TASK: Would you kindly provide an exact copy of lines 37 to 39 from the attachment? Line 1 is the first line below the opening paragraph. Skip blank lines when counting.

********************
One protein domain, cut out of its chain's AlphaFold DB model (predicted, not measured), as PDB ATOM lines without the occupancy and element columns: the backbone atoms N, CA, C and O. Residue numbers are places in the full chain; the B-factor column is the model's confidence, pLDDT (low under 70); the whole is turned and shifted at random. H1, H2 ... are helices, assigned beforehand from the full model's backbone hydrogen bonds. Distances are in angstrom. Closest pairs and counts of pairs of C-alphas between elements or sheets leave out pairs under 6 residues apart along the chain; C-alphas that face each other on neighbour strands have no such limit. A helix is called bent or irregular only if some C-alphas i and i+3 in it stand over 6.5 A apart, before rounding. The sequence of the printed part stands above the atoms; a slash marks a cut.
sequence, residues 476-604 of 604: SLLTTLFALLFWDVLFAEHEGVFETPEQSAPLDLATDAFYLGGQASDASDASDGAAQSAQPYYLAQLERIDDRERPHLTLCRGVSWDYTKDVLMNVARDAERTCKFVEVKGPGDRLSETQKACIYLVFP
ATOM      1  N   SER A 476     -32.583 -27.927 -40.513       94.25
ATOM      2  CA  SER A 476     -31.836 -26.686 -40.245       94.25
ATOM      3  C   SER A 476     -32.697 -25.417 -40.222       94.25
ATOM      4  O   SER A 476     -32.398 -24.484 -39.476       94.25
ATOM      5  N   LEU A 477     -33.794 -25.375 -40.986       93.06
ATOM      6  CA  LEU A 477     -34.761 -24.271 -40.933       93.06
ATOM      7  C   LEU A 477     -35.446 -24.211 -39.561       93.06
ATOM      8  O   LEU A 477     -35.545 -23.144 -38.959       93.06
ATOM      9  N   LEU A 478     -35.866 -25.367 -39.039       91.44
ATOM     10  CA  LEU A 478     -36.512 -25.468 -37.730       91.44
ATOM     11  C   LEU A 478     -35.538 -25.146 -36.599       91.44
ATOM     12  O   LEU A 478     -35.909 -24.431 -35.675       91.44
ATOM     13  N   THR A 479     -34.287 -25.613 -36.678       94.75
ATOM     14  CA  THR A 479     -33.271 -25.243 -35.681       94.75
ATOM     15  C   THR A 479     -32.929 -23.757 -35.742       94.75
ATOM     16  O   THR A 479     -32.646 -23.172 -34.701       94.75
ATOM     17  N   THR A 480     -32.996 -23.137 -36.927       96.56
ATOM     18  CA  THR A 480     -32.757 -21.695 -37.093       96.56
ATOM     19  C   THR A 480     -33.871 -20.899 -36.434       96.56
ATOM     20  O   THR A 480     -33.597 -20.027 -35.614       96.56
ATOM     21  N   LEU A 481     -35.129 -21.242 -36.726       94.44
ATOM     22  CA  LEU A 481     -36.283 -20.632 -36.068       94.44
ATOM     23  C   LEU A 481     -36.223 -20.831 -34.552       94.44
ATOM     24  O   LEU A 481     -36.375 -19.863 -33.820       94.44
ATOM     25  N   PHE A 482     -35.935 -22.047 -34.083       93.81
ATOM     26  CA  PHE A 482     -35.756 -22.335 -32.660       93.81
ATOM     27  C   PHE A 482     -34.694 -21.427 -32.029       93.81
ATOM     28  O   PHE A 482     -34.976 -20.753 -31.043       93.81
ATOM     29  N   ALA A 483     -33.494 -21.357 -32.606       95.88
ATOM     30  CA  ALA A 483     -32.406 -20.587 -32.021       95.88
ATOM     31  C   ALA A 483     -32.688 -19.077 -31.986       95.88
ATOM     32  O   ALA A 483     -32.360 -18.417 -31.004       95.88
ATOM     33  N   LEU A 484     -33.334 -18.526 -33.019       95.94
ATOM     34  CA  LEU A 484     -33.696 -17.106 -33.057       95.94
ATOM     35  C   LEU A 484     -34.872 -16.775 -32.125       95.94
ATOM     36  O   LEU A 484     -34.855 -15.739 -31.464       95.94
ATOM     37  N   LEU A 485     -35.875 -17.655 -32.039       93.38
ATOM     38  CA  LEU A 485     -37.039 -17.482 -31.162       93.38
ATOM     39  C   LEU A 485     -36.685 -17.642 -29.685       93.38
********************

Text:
ATOM     36  O   LEU A 484     -34.855 -15.739 -31.464       95.94
ATOM     37  N   LEU A 485     -35.875 -17.655 -32.039       93.38
ATOM     38  CA  LEU A 485     -37.039 -17.482 -31.162       93.38